We now know the kids of Covington Catholic were the real victims of the altercation in front of the Lincoln Memorial. Despite the truth, despite an apology from the Bishop, despite some apologies from some journalists, despite media retractions, despite the deletion of tweets, some leftists in the press and other liberal elites are still perpetuating the lies about the innocent Covington kids. This is bigotry and its own brand of hatred. It is an ongoing display of anti-Trump, anti-life, anti-Catholic, and anti-Christian bias. These are blatant bullying tactics designed to make conservatives and people of faith think twice before standing up for their beliefs or even having the audacity to wear a “MAGA” hat in public, let alone smile while doing it.
We denounce any media outlet that continues to so dishonestly attack the Covington Catholic kids and we call on them to apologize for the bullying behavior that continues to result in threats of violence against the kids, their school and their community.
By Nolan Finley • The Detroit News
Our feelings are hurt in the news media. The president of the United States is calling us the Enemy of the People and we don’t like it.
So across the nation today, newspapers are publishing editorials telling Donald Trump, “We are not, you are!” and reminding readers of our own importance.
Let me join them: The free press is not the people’s enemy. It is a vital pillar of our democracy and was assigned by the Founders the role of watch-dogging the nation’s institutions. It’s a mission we usually carry out quite well, even in this era of technological disruptions, changing consumer tastes and eroding resources.
But who really cares if Donald Trump is using us as a whipping boy to mask his many deficiencies? Presidents have done that before, and often.
Trump may be Continue reading
by Mark Hemingway • Weekly Standard
Covering the Trump presidency has not always been the media’s finest hour, but even grading on that curve, the month of December has brought astonishing screwups. Professor and venerable political observer Walter Russell Mead tweeted on December 8, “I remember Watergate pretty well, and I don’t remember anything like this level of journalistic carelessness back then. The constant stream of ‘bombshells’ that turn into duds is doing much more to damage the media than anything Trump could manage.”
On December 1, ABC News correspondent Brian Ross went on air and made a remarkable claim. For months, the media have been furiously trying to prove collusion between the Trump campaign and the Russian government. Ross reported that former national security adviser Michael Flynn, who had just pleaded guilty to lying to the FBI, was prepared to testify that President Trump had instructed him to contact Russian officials before the 2016 election, while Trump was still a candidate. If true, it would have been a gamechanger. But Ross’s claim was inaccurate. Flynn’s documented attempts to contact the Russians came after Trump was president-elect, allegedly trying to lay diplomatic groundwork for the new administration. Ross was suspended by ABC for four weeks without pay for the error.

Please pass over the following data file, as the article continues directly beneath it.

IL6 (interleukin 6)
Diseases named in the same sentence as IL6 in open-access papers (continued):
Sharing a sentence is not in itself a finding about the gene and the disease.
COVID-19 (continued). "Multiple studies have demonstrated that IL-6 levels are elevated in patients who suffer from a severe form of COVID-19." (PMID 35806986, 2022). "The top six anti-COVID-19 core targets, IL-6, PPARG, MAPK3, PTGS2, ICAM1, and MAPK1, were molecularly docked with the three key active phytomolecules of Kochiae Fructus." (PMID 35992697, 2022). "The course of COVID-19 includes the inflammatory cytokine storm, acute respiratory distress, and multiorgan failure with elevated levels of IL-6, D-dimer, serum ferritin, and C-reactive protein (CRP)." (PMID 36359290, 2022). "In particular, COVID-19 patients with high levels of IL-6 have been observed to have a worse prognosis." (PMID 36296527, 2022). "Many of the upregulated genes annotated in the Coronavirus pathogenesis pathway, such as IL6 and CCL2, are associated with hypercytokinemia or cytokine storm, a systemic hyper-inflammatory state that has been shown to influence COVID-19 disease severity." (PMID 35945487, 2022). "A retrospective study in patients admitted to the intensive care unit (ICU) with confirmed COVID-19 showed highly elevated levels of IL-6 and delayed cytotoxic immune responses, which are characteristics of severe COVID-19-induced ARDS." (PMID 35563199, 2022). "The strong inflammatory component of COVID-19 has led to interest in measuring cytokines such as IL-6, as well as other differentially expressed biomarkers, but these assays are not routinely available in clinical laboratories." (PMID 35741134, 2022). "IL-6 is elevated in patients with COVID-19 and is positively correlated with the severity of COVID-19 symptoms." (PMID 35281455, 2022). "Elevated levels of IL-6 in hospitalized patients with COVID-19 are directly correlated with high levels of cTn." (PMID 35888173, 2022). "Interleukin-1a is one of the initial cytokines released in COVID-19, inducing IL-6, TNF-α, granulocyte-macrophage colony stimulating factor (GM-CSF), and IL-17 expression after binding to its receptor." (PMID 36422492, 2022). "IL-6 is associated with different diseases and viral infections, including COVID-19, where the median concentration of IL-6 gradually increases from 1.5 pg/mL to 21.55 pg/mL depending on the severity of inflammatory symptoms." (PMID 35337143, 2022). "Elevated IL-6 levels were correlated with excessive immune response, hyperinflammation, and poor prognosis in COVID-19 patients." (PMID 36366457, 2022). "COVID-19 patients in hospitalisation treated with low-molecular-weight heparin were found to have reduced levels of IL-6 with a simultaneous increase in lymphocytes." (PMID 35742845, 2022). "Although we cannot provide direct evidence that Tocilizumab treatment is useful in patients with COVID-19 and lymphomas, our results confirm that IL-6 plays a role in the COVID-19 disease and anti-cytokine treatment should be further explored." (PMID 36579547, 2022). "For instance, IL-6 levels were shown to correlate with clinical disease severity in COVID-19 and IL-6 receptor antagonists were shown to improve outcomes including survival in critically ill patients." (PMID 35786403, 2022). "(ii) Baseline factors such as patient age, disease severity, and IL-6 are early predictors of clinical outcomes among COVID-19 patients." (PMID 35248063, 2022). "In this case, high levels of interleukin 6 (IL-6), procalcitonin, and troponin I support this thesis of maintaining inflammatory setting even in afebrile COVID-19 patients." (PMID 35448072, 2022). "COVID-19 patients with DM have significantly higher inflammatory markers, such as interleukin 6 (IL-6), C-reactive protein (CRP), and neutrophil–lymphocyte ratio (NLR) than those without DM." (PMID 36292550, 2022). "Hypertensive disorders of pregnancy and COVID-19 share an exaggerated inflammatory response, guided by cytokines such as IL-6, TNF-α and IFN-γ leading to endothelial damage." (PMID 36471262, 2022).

Later that same weekend, the New York Times ran a story about Trump transition official K. T. McFarland, charging that she had lied to congressional investigators about knowledge of the Trump transition team’s contacts with Russia. The article went through four headline changes and extensive edits after it was first published, substantially softening and backing away from claims made in the original version. The first headline made a definitive claim: Continue reading
by Ed Morrissey • HotAir.com
Readers can thank Judicial Watch for prying the latest embarrassing documents out of the Obama administration, as part of its effort to uncover the full story behind Operation Fast & Furious. Last night’s document dump deals with a related matter — the attempt to keep the media at bay and spin the news to the best advantage of Barack Obama and outgoing Attorney General Eric Holder. The DoJ provided another set of documents, totaling more than 42,000 pages, under court order to JW on November 18th, and they make it clear that the White House took it upon themselves to pressure CBS into silencing Sharyl Attkisson:
One of the documents provides smoking gun proof that the Obama White House and the Eric Holder Justice Department colluded to get CBS News to block reporter Sharyl Attkisson. Attkisson was one of the few mainstream media reporters who paid any attention to the deadly gun-running scandal.
In an email dated October 4, 2011, Attorney General Holder’s top press aide, Tracy Schmaler, called Attkisson “out of control.” Schmaler told White House Deputy Press Secretary Eric Schultz that he intended to call CBS news anchor Bob Schieffer to get the network to stop Attkisson. Continue reading